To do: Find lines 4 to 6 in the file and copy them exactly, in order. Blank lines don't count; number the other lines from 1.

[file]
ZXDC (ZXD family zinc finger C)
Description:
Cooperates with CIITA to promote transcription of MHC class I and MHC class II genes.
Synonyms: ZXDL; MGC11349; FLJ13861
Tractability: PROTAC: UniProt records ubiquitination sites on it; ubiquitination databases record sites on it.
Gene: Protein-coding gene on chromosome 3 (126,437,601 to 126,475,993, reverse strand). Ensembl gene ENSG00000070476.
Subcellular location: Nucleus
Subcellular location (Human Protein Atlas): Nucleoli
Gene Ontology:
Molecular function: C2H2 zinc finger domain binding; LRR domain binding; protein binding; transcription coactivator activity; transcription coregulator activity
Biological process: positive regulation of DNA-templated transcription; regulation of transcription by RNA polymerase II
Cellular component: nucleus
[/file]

Synonyms: ZXDL; MGC11349; FLJ13861
Tractability: PROTAC: UniProt records ubiquitination sites on it; ubiquitination databases record sites on it.
Gene: Protein-coding gene on chromosome 3 (126,437,601 to 126,475,993, reverse strand). Ensembl gene ENSG00000070476.